I’m asking the question before going on to Hockey DB to do my own research, maybe I’m forgetting about an obvious case, but the only example I can think of recently of a big talented centre who was passed over in favour of someone else is Anze Kopitar for Carey Price. And that's not so recent, actually.  I admit I wasn’t paying much attention back then, remember reading that the Canadiens had picked this kid Price from B.C., fifth overall, and my kneejerk reaction was “Not a goalie!…” But I didn’t know what the other options were aside from Gilbert Brulé, and wasn’t the accepted wisdom back then that Anze Kopitar was certainly intriguing, but not necessarily a no-brainer, there were doubts about picking a Slovenian player so high?

Anyway, I’m just thinking out loud, but it’s my sense that we just haven’t been ‘lucky’ at the draft, that we’ve not had the chance to pick high when a franchise centre was up for grabs, that we’d have a chance at.

Even last June, we had the #9 pick, and it’s clear in my mind that Mikhail Sergachev was the best option for us. No shot at Auston Matthews, no shot at Pierre-Luc Dubois, and with reservations about Tyson Jost (size), Logan Brown (skating and skill level, conditioning) and Michael McLeod (maybe not a Top 6 centre), Mikhail Sergachev, the kid with all the tools and no visible flaws was the way to go.

Another thought I get about can’t-miss franchise-centres and how easy/difficult they are to find is when I think back to the 2012 draft. We held the #3 pick, and we all had our hearts set on Alex Galchenyuk, but it wasn’t a sure thing. Nail Yakupov was pretty much guaranteed to be the first overall pick, but the Oilers then as forever needed defence, so it was possible that they might take Ryan Murray instead, or that they’d prefer Alex to Nail, since he was a more valuable centre.

And Columbus at #2 seemed likely to pick Ryan Murray, although they might also go off the board, they might snatch our centre right before our very eyes.

So we had long and far-ranging discussions on social media about what the Canadiens could or should do, if we couldn’t pick Alex at #3, or even as a strategic move, to maximize our assets.

A lot of this talk was on the idea of trading down a few spots to draft Mikhail Grigorenko, who had started the season as the top-ranked CHL prospect for the next draft, but had a difficult season marred by injury and illness (mononucleosis). Or, some discussed trading down further to the middle of the first round and drafting one of Brendan Gaunce or Radek Faksa. The thinking was that they were just as good or almost as the more ballyhooed Galchenyuk and Grigorenko, that you could get your big centre that way and stockpile another asset, maybe a late first or early second round pick.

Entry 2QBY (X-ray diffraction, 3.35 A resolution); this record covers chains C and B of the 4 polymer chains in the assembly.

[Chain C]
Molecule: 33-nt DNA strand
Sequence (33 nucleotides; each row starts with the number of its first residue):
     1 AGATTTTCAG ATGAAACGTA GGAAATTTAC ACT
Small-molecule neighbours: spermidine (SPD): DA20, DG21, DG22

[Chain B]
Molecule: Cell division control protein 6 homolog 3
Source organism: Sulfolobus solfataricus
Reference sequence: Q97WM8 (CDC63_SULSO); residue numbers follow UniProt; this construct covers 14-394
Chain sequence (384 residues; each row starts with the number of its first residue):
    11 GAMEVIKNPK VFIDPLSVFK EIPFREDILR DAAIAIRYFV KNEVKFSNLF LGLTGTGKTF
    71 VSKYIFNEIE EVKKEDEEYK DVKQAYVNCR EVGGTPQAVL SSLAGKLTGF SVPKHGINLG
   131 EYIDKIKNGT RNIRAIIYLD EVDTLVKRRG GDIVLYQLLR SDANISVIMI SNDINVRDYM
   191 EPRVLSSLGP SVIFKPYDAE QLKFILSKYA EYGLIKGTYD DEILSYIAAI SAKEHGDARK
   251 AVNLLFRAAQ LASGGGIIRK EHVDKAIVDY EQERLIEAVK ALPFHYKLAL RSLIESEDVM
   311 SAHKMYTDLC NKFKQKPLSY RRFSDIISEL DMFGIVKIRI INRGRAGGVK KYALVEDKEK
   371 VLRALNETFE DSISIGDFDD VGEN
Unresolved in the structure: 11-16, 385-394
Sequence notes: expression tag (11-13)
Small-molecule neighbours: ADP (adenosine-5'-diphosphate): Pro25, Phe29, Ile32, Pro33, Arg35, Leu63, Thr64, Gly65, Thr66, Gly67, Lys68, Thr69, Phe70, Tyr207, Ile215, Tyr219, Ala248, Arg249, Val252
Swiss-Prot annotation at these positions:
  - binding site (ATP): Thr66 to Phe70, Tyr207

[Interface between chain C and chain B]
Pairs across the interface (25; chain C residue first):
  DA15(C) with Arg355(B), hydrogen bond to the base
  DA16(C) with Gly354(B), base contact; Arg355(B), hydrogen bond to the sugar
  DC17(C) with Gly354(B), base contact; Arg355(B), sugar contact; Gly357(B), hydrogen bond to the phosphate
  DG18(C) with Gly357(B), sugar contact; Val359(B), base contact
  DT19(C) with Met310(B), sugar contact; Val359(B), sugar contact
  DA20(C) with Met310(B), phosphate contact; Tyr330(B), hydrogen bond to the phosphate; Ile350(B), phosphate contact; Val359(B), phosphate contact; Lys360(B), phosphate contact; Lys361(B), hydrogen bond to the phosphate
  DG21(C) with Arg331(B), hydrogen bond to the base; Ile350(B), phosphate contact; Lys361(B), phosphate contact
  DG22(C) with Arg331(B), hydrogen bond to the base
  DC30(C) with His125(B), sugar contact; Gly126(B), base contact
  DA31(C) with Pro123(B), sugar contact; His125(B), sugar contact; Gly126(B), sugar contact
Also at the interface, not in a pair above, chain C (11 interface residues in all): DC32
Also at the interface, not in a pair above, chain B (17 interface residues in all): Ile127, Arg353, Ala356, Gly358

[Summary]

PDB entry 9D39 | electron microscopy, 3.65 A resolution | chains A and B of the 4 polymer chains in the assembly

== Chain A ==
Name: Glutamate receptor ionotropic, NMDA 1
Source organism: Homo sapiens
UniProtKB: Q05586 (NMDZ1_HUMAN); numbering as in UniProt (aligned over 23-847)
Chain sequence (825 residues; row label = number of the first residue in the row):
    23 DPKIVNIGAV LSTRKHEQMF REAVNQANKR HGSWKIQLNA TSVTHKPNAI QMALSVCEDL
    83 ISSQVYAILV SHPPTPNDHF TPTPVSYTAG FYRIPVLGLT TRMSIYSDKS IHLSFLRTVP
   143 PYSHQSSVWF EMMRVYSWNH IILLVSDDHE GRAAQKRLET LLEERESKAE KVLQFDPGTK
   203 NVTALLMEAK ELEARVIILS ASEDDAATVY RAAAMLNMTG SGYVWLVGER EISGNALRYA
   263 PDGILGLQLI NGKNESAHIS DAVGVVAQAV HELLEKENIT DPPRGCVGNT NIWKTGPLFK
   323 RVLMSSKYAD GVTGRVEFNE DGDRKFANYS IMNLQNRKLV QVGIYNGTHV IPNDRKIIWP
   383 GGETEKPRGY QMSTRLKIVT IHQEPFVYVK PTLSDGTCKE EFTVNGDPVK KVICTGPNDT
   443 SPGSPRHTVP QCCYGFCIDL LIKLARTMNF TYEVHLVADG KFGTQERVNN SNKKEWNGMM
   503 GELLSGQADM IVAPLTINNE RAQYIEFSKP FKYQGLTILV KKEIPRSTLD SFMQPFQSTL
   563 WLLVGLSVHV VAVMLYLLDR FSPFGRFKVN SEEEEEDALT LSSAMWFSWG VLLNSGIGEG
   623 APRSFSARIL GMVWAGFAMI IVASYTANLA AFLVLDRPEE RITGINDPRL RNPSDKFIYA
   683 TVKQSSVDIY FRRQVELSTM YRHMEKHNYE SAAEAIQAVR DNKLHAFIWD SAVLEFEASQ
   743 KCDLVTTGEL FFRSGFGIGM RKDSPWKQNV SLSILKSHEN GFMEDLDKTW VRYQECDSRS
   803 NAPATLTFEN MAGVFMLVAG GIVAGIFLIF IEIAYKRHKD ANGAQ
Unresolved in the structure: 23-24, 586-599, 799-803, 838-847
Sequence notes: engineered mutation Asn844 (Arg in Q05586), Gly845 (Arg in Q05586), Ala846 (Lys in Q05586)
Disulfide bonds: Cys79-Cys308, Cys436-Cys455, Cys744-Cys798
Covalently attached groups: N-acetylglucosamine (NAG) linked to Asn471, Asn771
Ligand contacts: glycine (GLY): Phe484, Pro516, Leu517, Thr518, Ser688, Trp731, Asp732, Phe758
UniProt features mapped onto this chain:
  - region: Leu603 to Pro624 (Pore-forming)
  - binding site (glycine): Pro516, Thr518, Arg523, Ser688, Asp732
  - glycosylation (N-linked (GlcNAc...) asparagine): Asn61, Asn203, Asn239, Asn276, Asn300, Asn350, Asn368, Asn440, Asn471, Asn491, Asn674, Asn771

The Flames’ Jay Feaster, the day of the draft, shocked a few people by choosing centre Mark Jankowski out of Stanstead College (?) 21st overall, and then proclaiming him the best prospect in the draft.

Fast forward a few years, and we have to admit that the scouts had these players properly ranked, with Alex as the best centre prospect, and Grigo a few slots back, then Brendan Gaunce, Radek Faksa and Zemgus Girgensson in their own mid to late-first round tier.

For me, seeing the travails of Brendan Gaunce as a Canuck, seeing his ‘ceiling’ creep lower and lower every season, it puts the difficulty of finding and developing big talented centres in perspective.

In all this, I’m receptive to the argument that five years on, it seems the Canadiens are no further ahead than they were when Marc Bergevin took the reins, in terms of still relying on the same core group, save the P.K.-for-Shea swap. Sure, Gally and Chucky are now mature and in the meat of their careers, they’re no longer raw rookies, but on the flip side, Tomas Plekanec and Andrei Markov are nearing the end of the line. We’re seemingly treading water.

The only way Marc Bergevin’s hot seat cools off is if the young players all take a big step forward, Charles Hudon, Jacob de la Rose, Mike McCarron, Daniel Carr, if they can be a wave of fresh legs and energy, and organically replace the offence and minutes that is lost by the departure of Alex Radulov, Lars Eller, Dale Weise, guys who contributed to the success of the team in the recent past.

But in terms of not getting that #1 centre, I don’t think Marc Bergevin has much to account for. There hasn’t been one available to us since Alex Galchenyuk, and we took him. That’s how you get these guys, you have to draft a Sean Monahan or a Bo Horvat. They’re tough to acquire otherwise, especially if most players list us as a forbidden team on their limited NTCs. If Eric Staal and Joe Thornton and Vincent Lecavalier don’t want to come here, there’s not much Marc Bergevin can do about that at the trade deadline or when July 1 comes around.

I would argue that we haven’t had a Connor McDavid or Sidney Crosby available to us certainly, but not even a second-tier franchise centre, if there is such a thing, a Sean Monahan or Mark Scheifle, that we could have claimed for ourselves.

I think this can help us put Marc Bergevin’s “failure to obtain a #1 centre” in context. He didn’t have one to pick up in the draft, but he also didn’t trade a first round pick for a hill of beans and then see that pick become a Jeff Carter.